Archive for June, 2008

Publication is not the end of the process

June 30, 2008

At Cases Journal and Journal of Medical Case Reports, we encourage authors to report on any follow-up to their case reports. We also welcome you to ask questions, via posting a comment, if you would like to know more about any case report. In this way, publication of a case report is only the beginning of the process – we hope to open communication channels between authors and readers so that clinical experiences are shared more readily.

Richard Smith, Editor-in-Chief of Cases Journal, has today provided an update on his ‘Beijing cough‘ reporting on his return visit to the city. Read the comment online, and post your own comment if you have any questions about the case.

If you have published with JMCR or Cases Journal, let us know what has happened with the case since publication.

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Hydrocarbon pneumonitis caused by fire-eating

June 25, 2008

fire-eaterEfrosni Myloniki and colleagues, from Thessaloniki in Greece, report a case of a 16-year old boy  presenting with  dyspnea, cough, chest pain and fever after  fire-eating at a party.

A  chest  radiograph showed  infiltration  in  the  right  middle  lobe  which  was  diagnosed  as  aspiration pneumonia, and the patient was treated with antibiotics.

However, after five days, the patient’s condition deteriorated, and he was referred to a pulmonary clinic.

Spirometry revealed severe restriction of lung function, and a CT scan of the chest showed consolidation with an air bronchogram  in  the  right middle lobe, and areas of atelectasis and ground glass opacities in the middle and lower right lobes. Bronchoalveolar  lavage  fluid was hemorrhagic and  revealed cytoplasmic vacuolation of the macrophages,  lipid-laden  alveolar macrophages and neutrophilia.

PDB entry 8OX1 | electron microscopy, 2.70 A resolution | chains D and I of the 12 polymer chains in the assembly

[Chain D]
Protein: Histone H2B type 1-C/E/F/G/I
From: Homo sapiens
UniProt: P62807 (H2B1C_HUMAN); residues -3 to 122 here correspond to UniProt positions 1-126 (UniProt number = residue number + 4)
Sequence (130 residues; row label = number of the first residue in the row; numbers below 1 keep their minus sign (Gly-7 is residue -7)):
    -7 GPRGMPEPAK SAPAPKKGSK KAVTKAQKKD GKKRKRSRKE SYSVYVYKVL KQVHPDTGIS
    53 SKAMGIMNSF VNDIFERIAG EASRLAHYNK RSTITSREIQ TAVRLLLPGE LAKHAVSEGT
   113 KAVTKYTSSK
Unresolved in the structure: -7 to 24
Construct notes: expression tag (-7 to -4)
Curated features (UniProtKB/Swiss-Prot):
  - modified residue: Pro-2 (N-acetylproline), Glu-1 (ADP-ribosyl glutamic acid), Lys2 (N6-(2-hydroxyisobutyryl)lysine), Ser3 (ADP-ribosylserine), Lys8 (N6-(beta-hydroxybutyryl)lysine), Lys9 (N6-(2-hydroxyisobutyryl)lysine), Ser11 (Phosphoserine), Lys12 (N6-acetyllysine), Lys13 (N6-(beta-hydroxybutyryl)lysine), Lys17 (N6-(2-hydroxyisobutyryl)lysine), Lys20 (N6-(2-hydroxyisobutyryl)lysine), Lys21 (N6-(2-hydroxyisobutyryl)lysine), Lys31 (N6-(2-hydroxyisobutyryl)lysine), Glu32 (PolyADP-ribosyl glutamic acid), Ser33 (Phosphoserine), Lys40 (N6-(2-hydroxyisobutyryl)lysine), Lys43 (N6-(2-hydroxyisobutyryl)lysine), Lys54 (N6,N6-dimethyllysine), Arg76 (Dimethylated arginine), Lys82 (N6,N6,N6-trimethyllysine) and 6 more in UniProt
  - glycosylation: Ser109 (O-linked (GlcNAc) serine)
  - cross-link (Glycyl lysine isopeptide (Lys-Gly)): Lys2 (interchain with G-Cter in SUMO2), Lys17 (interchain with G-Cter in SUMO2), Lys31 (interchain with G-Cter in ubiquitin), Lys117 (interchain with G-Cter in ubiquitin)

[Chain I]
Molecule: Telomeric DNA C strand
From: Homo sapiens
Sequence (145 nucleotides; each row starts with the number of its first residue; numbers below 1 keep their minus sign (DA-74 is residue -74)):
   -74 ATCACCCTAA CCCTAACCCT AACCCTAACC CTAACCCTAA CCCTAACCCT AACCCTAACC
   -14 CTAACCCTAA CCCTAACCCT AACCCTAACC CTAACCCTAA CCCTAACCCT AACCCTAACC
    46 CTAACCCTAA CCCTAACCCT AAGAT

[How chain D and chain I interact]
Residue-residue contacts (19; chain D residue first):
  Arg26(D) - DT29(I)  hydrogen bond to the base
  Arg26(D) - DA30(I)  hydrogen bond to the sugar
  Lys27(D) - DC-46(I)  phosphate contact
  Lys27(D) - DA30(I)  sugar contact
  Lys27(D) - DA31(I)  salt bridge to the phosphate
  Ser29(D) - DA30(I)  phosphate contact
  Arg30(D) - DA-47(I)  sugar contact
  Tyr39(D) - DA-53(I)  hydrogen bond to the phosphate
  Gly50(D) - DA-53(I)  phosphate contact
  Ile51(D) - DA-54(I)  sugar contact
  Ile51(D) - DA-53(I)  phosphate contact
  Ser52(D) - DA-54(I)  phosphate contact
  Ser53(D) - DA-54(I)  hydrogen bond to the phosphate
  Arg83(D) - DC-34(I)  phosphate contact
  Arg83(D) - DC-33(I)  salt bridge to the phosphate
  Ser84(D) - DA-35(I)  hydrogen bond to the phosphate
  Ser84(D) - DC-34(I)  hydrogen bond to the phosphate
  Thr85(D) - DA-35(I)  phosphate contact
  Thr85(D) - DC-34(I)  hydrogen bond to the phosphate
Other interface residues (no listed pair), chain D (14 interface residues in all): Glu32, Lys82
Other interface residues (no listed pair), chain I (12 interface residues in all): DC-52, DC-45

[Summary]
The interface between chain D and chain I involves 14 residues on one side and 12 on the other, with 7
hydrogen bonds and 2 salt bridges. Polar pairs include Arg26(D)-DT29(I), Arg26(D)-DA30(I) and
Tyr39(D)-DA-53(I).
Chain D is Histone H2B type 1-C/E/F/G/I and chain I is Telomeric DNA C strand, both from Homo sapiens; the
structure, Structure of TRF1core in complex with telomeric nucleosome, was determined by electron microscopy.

These findings, and the use of liquid paraffin in the fire-eating routine, led the team to a diagnisis of hydrocarbon pneumonitis. The patient was treated successfully with systemic steroids and intravenous antibiotics.

Read the full case report for more details of the case, including images from the CT scans.

Motorcycling and pollution: an unusual cause of arrythmia?

June 5, 2008

26820967Published this week in Journal of Medical Case Reports is the unusual case of a 43-year-old motorcyclist who suffered cardiac extrasystoles and heart palpitations just two weeks after he began riding a lightweight motorbike to work. A diagnosis of premature ventricular complexes (PVCs) in bigeminy was made and the patient rested for two weeks. The PVCs  stopped during this period but resumed once he started using his motorbike on the same route to commute to work. With no other obvious explanation for the PVCs Dr Kent Emilsson suggests an association between air pollution and PVCs.

We already know of a worrying link between carbon monoxide from vehicles and ventricular arrhythmias, but so far previous reports are on patients with existing heart problems. To the best of the author’s knowledge this is the first report of this kind in relation to lightweight motorbike use.